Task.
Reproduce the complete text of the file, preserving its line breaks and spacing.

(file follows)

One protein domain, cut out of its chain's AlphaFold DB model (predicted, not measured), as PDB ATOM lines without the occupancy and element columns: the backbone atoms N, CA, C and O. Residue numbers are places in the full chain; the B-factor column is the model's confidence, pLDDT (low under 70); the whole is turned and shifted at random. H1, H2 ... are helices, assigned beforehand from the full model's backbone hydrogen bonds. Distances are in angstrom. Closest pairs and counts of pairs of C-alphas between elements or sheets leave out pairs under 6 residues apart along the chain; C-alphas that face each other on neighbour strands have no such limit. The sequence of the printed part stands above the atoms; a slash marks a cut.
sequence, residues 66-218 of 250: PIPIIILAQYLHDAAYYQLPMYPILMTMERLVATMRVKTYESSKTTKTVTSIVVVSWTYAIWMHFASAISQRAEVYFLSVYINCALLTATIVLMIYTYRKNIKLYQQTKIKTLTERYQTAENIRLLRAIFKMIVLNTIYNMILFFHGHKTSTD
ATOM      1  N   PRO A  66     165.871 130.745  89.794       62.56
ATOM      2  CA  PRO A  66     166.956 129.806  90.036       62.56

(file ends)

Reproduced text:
One protein domain, cut out of its chain's AlphaFold DB model (predicted, not measured), as PDB ATOM lines without the occupancy and element columns: the backbone atoms N, CA, C and O. Residue numbers are places in the full chain; the B-factor column is the model's confidence, pLDDT (low under 70); the whole is turned and shifted at random. H1, H2 ... are helices, assigned beforehand from the full model's backbone hydrogen bonds. Distances are in angstrom. Closest pairs and counts of pairs of C-alphas between elements or sheets leave out pairs under 6 residues apart along the chain; C-alphas that face each other on neighbour strands have no such limit. The sequence of the printed part stands above the atoms; a slash marks a cut.
sequence, residues 66-218 of 250: PIPIIILAQYLHDAAYYQLPMYPILMTMERLVATMRVKTYESSKTTKTVTSIVVVSWTYAIWMHFASAISQRAEVYFLSVYINCALLTATIVLMIYTYRKNIKLYQQTKIKTLTERYQTAENIRLLRAIFKMIVLNTIYNMILFFHGHKTSTD
ATOM      1  N   PRO A  66     165.871 130.745  89.794       62.56
ATOM      2  CA  PRO A  66     166.956 129.806  90.036       62.56